Care provider speaks out as social care reaches ‘breaking point’

Sheridan Smith, Alison Steadman and Sinead Keenan star in Care, 90-minute drama from Jimmy McGovern, co-written with Gillian Juckes whose real life experiences formed the inspiration for the story.
Sheridan Smith is Jenny, a mother of two raising her girls alone after the departure of her husband. Her one lifeline is Mary (Steadman), Jenny’s widowed mother, whose help with childcare allows Jenny to hold down her full-time job at the supermarket. When Mary suffers a devastating stroke and develops dementia, their world comes crashing down and everything changes for Mary, Jenny and her sister Claire (Sinead Keenan).
Finding herself torn between her own life and the wellbeing of her mother, Jenny soon discovers that another way could be possible – but she’ll have to fight for it.

Worried providers have today spoken out over the worsening crisis in social care which has left care homes at ‘breaking point’ and the threat of many, many more people going without care.

As a national campaign urged the Government to set out how it plans to protect older and vulnerable adults, the Independent Care Group backed Care England’s call for urgent action.

Care England today launched a campaign to get the Government to publish its Green Paper on social care – setting out how it will protect and guarantee beds for those in need.

It has found that many councils have not made any increase in the fees they pay to care providers for the beds they provide, despite rising costs.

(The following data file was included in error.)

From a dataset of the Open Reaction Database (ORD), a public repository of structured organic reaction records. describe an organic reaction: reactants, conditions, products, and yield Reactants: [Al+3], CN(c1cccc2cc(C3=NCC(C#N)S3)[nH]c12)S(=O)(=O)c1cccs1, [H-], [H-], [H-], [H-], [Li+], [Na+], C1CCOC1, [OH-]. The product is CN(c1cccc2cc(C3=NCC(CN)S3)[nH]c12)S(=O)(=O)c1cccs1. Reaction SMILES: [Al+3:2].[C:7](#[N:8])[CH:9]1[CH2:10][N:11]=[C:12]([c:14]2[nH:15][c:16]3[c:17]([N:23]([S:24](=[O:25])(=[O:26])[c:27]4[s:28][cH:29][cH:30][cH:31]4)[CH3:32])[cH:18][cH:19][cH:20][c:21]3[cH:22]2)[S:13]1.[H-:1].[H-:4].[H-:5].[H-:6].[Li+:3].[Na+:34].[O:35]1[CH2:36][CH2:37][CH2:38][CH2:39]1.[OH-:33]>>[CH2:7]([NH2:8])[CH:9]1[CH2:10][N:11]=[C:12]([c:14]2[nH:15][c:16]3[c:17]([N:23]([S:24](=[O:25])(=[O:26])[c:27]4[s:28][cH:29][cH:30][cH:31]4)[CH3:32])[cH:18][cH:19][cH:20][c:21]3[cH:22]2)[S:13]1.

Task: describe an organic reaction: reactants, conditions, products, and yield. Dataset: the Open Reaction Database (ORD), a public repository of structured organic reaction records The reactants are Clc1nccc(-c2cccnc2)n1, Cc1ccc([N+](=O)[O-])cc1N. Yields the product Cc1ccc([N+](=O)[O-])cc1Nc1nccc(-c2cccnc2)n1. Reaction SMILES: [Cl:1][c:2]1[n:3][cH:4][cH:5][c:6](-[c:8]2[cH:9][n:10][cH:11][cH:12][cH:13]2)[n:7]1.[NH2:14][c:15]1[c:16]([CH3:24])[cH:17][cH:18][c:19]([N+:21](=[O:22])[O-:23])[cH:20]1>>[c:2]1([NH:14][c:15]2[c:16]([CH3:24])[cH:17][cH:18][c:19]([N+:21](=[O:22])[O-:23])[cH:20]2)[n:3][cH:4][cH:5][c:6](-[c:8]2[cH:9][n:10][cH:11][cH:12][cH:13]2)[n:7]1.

The Independent Care Group’s Chair, Mike Padgham said: “I welcome Care England’s campaign pointing out that today we see evidence that the country is not equipped to look after our oldest and most vulnerable adults. Councils are not keeping pace with the cost of providing care and so care homes are being forced to close or cut back on provision. The Government should fund local authorities adequately so they can discharge their responsibilities.

“The 1.4m people currently living without care is a national disgrace and that figure is only set to increase.

“We are promised that the Green Paper on social care should be published ‘before April’. But given that it has been delayed at least four times so far and the continuing wrangling over Brexit, that looks less and less likely.

“The situation is becoming intolerable. With care homes closing and homecare providers handing back unviable contracts, more and more people aren’t getting the care they need. For the sake of the 1.4m people who aren’t getting care and the many more who will join them this year, we can’t allow that to continue another day more.”

After contacting all councils in England to ask about the fee increases they are paying to care home providers in 2018-19, Care England found that one in five made no increase in the baseline rate for nursing home beds, 18% made no increase for nursing home beds for people with dementia and 22% paid no increase for residential care home beds, including for those with dementia.


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